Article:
There will be a short term setback to the economy from this but in the long run the effect will be positive. Rebuilding always puts money back into circulation and has a positive effect on employment. Even if the city of New Orleans is not rebuilt the costs of repair to roads, bridges and commercial facilities will result in an increase of need of people in the skilled trades.
As far as food goes it shouldn't be an issue as a matter of fact it might be a help. The majority of grain is exported to other countries thru the port at New Orleans if that grain can't be exported that way they will probably ship it out thru the Great Lakes. This might actually result in a lowering of prices in the US.



posted on Sep, 7 2005 @ 02:34 PM
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Originally posted by dgtempe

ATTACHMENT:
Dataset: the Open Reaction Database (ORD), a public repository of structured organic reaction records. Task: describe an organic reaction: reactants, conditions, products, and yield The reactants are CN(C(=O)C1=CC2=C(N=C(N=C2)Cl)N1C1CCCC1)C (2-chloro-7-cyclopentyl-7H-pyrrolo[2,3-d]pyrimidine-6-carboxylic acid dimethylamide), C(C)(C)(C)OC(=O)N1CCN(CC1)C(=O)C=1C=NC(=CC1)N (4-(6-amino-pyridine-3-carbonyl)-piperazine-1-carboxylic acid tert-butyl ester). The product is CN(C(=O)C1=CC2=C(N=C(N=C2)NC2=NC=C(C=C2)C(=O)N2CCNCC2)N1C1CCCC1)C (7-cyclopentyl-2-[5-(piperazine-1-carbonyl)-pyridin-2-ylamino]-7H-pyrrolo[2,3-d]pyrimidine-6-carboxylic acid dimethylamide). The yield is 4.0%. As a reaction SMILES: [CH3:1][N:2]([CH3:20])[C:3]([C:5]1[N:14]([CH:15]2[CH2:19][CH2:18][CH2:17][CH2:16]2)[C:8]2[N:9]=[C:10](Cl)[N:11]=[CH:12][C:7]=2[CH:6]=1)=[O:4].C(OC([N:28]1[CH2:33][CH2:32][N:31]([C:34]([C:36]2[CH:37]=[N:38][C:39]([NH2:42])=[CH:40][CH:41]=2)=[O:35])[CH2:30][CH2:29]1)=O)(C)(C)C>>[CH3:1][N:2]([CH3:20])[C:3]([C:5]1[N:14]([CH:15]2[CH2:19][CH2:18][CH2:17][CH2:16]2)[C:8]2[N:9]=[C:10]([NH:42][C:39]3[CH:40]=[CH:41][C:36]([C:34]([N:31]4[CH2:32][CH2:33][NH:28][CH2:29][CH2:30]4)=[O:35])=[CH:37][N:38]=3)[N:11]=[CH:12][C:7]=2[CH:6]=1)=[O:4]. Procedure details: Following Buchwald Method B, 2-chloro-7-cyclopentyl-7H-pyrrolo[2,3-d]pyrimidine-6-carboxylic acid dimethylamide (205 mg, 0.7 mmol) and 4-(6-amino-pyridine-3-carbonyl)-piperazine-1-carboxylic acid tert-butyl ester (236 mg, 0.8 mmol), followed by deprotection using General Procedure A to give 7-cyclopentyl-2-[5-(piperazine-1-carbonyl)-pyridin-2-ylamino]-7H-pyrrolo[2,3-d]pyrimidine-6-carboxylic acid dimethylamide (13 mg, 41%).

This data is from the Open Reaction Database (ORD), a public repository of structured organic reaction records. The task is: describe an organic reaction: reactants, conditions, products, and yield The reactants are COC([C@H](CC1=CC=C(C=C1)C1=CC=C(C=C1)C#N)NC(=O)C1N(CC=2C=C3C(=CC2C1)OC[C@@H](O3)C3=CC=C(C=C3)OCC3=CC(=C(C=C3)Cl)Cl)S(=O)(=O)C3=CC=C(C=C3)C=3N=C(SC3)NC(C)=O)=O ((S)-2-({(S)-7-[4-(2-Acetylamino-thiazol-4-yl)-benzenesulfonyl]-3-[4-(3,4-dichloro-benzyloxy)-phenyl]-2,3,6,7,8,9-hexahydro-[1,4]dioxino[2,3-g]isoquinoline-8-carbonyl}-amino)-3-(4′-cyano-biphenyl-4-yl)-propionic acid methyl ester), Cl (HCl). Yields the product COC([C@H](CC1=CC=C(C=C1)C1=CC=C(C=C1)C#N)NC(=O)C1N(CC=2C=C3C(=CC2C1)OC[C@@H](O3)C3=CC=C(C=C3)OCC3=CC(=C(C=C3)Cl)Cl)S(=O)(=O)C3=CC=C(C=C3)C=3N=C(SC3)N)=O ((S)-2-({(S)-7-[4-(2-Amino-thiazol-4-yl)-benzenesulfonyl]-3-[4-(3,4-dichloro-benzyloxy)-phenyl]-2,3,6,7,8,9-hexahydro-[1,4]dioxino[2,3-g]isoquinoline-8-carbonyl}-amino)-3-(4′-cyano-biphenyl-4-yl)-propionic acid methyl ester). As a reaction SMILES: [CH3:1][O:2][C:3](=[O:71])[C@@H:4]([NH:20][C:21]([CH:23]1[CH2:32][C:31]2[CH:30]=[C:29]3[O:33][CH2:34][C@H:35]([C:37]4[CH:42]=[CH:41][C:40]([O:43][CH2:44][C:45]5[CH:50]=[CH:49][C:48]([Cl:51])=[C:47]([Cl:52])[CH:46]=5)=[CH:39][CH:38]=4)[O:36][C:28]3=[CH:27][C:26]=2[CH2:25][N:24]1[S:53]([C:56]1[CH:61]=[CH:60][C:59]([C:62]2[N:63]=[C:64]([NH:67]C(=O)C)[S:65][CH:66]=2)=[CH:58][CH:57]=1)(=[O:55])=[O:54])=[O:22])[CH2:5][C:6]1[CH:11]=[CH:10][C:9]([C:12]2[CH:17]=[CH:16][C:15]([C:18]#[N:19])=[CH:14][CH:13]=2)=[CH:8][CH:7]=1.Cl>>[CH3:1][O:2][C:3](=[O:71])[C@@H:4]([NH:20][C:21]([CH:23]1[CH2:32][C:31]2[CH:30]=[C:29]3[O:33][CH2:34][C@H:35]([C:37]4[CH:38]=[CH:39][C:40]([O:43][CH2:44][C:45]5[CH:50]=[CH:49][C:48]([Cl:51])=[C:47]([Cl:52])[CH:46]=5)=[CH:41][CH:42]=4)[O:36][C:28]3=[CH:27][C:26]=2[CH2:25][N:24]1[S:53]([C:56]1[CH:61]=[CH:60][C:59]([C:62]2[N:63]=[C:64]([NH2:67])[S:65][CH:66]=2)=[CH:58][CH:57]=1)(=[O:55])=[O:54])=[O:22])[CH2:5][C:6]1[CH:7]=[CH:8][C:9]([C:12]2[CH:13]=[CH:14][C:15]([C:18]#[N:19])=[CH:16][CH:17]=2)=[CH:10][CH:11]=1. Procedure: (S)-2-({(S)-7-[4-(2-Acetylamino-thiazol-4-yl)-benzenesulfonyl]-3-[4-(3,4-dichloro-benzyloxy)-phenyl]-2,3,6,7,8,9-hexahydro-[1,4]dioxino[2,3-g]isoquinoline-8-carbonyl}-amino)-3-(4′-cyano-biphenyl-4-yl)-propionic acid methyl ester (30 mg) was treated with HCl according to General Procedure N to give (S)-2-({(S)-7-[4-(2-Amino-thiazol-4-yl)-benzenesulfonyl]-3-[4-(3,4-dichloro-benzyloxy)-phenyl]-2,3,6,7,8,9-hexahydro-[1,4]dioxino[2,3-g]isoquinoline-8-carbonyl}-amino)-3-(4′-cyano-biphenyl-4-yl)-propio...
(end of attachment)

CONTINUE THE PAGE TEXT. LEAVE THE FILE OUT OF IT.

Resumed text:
Here in Cape Cod....

Dgtempe...I lived in New England for 20 years Maine specifically and moved only because of what king george 1st's ressession did to the economy up there and really want to move back. New England has always been fiscally conservative and socially liberal and I honestly believe that these refugees will be warmly welcomed up there. It was my experince that the cool yankee reserve was a pose to adopt while they checked you out, but once they decided you were OK, you made friends for life. Good luck to them all up there.



posted on Sep, 7 2005 @ 03:28 PM
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Well the Great Black Migration involved alot more people than this. The NO evacuees are fewer in number and spread over a larger area, with a few exceptions like Houston (where I am). I think that in the end, the new population will make a minimal impact on the city. It's a large city...3 million people. I don't think 10-15,000 more people will make much of a difference. Alot of the people will probably go back as well, despite what some say.